When renowned film director Péter Gárdos wrote the story, he intended it as a film script, but eventually he made it into a novel. “Fever at Dawn,” the love story of two Holocaust survivors―the author’s parents―has ever since sold in more than 20 territories.
"I am not a pessimistic guy. If I was pessimistic, I would never even have started to make films. I hope that these films will be watched in twenty, thirty or forty years, and I think this is as optimistic as you can get in today’s world."
I can’t live beyond its borders any more. / Bullet-holes in the houses' walls, / my grandfather’s blood, my grandmother’s fleeing / perhaps burnt into the bricks themselves, / just like my guts in the air-raid shelter’s depths, / shrieking sirens, the fear of death.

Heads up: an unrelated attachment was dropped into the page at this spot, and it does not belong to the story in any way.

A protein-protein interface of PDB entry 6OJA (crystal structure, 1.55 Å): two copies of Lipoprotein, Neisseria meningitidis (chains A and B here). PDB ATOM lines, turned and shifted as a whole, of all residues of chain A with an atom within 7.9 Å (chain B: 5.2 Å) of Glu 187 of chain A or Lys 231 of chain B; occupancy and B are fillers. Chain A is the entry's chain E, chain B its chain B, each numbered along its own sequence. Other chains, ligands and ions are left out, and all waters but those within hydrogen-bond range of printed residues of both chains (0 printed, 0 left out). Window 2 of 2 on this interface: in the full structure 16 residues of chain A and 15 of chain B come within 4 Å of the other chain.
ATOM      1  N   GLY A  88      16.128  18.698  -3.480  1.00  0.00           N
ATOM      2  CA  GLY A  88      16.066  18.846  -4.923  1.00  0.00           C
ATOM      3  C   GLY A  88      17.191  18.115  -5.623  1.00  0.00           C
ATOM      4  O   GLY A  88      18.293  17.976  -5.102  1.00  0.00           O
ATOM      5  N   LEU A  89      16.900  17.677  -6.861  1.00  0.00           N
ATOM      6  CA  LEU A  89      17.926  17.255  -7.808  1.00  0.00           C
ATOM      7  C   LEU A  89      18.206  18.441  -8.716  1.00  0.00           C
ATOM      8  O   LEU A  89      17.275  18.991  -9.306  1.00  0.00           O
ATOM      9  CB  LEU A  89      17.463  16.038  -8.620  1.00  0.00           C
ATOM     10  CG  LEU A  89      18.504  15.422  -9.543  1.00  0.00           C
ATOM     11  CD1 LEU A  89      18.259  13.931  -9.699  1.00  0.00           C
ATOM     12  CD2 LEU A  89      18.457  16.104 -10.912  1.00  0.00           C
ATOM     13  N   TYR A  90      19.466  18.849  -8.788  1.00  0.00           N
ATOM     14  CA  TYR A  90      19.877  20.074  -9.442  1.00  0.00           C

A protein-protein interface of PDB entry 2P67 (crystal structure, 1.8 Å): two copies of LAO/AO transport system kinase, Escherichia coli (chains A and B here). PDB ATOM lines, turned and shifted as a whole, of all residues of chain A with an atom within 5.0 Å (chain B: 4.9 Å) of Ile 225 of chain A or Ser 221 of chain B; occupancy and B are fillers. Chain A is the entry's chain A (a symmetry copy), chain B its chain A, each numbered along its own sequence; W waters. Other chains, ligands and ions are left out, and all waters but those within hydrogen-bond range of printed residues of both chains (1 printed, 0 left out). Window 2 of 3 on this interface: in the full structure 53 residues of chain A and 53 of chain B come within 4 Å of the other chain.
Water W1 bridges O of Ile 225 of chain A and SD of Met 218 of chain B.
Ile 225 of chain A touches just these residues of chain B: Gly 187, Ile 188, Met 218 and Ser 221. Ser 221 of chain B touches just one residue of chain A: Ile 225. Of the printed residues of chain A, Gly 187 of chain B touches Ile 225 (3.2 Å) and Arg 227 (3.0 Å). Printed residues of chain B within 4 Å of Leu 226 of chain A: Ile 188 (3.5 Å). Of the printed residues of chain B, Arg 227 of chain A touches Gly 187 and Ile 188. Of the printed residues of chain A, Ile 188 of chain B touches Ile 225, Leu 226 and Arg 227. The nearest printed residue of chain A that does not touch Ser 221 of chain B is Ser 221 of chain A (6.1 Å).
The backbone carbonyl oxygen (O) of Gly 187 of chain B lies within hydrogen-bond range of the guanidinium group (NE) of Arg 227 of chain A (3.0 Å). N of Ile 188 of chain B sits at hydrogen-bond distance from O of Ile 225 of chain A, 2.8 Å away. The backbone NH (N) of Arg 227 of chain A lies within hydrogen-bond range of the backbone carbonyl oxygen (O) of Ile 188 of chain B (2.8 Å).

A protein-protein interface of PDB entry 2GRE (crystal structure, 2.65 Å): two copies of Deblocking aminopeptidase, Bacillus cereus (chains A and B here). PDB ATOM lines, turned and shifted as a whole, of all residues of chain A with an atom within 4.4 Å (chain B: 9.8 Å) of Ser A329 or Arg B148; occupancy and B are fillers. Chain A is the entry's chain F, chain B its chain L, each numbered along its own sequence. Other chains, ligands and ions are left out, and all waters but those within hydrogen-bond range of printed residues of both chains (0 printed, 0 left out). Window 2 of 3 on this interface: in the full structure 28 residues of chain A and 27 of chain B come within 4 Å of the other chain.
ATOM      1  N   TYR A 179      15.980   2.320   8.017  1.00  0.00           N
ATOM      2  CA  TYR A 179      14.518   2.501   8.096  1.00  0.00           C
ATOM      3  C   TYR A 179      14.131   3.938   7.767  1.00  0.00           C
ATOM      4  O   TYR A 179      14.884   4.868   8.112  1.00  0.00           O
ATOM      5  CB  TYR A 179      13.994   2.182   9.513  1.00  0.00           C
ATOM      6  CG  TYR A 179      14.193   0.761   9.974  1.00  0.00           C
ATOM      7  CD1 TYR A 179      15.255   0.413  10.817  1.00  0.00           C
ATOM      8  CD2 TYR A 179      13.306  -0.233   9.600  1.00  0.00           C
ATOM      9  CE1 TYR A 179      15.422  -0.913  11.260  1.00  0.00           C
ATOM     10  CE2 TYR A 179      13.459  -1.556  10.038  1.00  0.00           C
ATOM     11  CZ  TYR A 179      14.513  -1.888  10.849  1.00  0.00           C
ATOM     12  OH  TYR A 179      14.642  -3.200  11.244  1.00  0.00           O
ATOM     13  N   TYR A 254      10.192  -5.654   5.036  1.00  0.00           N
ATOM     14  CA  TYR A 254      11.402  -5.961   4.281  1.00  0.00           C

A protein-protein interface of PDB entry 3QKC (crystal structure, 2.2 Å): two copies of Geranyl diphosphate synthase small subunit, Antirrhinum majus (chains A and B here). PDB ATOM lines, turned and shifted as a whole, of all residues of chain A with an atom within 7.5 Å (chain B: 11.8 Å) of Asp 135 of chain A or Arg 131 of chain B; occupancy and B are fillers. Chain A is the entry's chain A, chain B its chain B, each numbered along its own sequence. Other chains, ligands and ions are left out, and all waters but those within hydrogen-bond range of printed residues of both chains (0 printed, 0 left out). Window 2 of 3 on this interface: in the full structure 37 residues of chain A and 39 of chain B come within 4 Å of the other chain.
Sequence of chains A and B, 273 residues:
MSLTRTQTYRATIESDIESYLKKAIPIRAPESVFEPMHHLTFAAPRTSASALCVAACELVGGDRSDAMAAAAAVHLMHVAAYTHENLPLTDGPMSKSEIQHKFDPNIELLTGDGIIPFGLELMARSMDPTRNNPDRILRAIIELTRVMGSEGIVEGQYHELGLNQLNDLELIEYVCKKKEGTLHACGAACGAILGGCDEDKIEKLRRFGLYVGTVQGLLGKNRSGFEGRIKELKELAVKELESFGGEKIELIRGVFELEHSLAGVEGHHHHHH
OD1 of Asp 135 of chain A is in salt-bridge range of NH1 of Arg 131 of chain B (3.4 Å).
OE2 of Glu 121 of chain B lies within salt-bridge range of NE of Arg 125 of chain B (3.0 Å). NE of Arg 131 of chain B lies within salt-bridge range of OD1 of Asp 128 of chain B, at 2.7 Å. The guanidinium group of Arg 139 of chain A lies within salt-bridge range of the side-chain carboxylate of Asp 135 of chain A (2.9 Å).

The nationalist opposition was all over the media in an instant, declaring themselves to have been right all along in warning the voters throughout the election campaign that a secret network of ex-Communist, international bankers who are totally insensitive to the problems of the average Hungarian would take over the country if people elected a Socialist government.